“Doctor’s orders” is a cliché for doing something, no matter what the objections might be, because it’s necessary for health or life. So, it’s astounding that 30% of Americans are not following their doctor’s instructions on prescription medication, and 50% don’t follow their advice on long-term treatments for chronic conditions like diabetes and heart disease.
Two of the main reasons are costs and memory. As we age, we tend to need more prescription medications and more long-term treatments. As the number of prescriptions increases, it gets harder to remember when to take which one — morning, evening, with a meal, between meals, once, twice, or three times a day. It’s even worse for older seniors with some cognitive decline.
Others are worried about potential side-effects, a concern that increases with age and the number of prescriptions. Some people worry about taking combinations of medications.
However, a more disturbing reason is that many people take less medication than prescribed because of the cost. Some do not see the cost-benefit — that is, they don’t think the health effects are worth the cost of the medication. But many others just cannot afford the cost of the drug. Too often, people have to choose between medicine and food. Some 2 million Americans on Medicare don’t take all their medications because they cannot afford them. So, they cut their pills in half or take their prescriptions every second day.
This endangers their health and actually adds to the cost — as much as $290 billion in avoidable healthcare costs in the U.S.
Effects on health
According to a study in the U.S., people who avoid or limit their prescription medication account for 20% of hospital stays and 25% of admissions to nursing homes.
It’s important to understand what happens when you don’t take medication as directed.
When your doctor prescribes medication for an infection, for example, they balance the amount of drug needed to clear up the bacteria, without giving you so much that it causes toxic side effects, taking into account how long it takes the medication to take effect and how quickly your liver or kidneys will eliminate it.
If you stop taking your prescription because your symptoms have cleared up but there are still doses left, the drug could have reduced the number of bacteria in your system below the level that causes symptoms but left some. When you stop taking the medication, the surviving bacteria can multiply and bring back even stronger symptoms. Worse, the bacteria that survive may develop antibiotic resistance, which means that resuming the antibiotic will not be effective.
Doctors prescribe some medications to prevent illness. For example, aspirin is often prescribed to prevent heart disease and stroke. Folic acid is often prescribed to pregnant women to avoid birth defects. For these to be effective, they have to be taken as directed, every day.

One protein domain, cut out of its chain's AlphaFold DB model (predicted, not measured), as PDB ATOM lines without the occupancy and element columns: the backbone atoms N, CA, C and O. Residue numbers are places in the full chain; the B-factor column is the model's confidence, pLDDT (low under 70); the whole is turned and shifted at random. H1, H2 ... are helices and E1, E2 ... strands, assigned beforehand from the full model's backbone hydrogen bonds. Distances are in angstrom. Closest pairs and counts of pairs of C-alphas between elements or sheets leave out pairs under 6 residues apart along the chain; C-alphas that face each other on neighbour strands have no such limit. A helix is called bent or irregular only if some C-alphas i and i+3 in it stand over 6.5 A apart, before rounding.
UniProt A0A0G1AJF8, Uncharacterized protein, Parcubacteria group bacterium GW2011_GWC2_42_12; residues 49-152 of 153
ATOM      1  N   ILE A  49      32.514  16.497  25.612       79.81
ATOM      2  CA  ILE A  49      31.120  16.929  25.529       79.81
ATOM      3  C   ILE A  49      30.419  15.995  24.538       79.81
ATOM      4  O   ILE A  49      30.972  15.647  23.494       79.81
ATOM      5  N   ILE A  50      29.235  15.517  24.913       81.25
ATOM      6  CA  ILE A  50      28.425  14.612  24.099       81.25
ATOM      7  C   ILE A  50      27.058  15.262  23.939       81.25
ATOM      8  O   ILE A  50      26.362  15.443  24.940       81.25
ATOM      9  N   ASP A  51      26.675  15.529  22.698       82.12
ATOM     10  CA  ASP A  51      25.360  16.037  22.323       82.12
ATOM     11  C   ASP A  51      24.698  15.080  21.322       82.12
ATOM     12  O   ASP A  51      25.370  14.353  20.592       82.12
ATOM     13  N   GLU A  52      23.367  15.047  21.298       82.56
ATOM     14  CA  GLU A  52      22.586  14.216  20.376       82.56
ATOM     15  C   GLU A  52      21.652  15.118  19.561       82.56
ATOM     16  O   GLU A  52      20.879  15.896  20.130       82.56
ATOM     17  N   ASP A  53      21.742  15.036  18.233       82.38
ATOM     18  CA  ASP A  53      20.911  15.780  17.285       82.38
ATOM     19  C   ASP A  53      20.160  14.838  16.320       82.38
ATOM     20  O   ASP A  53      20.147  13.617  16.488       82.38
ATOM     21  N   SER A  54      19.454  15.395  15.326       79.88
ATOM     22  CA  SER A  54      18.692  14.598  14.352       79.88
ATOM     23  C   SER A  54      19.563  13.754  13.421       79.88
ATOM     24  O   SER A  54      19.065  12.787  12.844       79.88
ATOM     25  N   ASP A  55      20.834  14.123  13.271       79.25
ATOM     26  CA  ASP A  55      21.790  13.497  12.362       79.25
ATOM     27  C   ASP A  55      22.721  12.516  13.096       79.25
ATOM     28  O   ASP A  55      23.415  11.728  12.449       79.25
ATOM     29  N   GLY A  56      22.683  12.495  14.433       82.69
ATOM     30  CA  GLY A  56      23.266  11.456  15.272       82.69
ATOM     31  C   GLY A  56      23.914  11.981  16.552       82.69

Take only your medication
By the same token, you should only take medications prescribed to you by your doctor, and never someone else’s, even if they’re a close family member with the same symptoms you have.
Some people are not good candidates for certain medications because of possible allergies or other contraindications. For some people, a particular drug for one condition could make another, unrelated illness worse.
Timing medications
Not only how frequently, but when in the day or week you take medications is also important. With some, it’s important to take them with food to reduce stomach upset. Others have to reach an empty stomach to be effective, so first thing in the morning, before breakfast, is the best time.
Your doctor may also advise you to take different medications at different times to avoid interactions between them, or to take them early to avoid interference with medical tests or other procedures.
Solutions
If cost is one factor that causes you to consider limiting your medications, ask your doctor or pharmacist for lower-cost alternative medications. Often, so-called “generic” alternatives are much less expensive.
If you’re worried about possible side effects, or problems resulting from combinations, communication is again the key. Talk with your health care provider and your pharmacist. To make informed decisions, you need all the information you can get. Write down the answers to your questions or bring a trusted friend or family member along with you to help make sure you’re clear on the information.
With some chronic issues, lifestyle adjustments can help reduce your need for certain medications. A healthy diet and regular physical activity make great differences in many health conditions.
If it’s remembering when and how to take your prescriptions, enlist others to help.
Set up a simplified regimen for taking medications. For example, you could decide to take all your prescriptions with breakfast in the morning. Talk with your doctor and pharmacist to make sure all your prescriptions are suited for this.
You can also set up a daily schedule, where you take certain medication upon waking, others with meals or before bed.
Your pharmacist can provide a daily dispenser marked with the days of the week to make it easier to keep track. Some larger dispensers have separate compartments for different times of the day. Some pharmacists will put your pills into the right compartments for you.
Involve family and friends to remind you to take your medications and refill prescriptions. Some pharmacies can set up automatic refills and deliveries to your door.
And remember that you can reach out to the friendly advisors at Health Choice One about your choices in medical and drug coverage.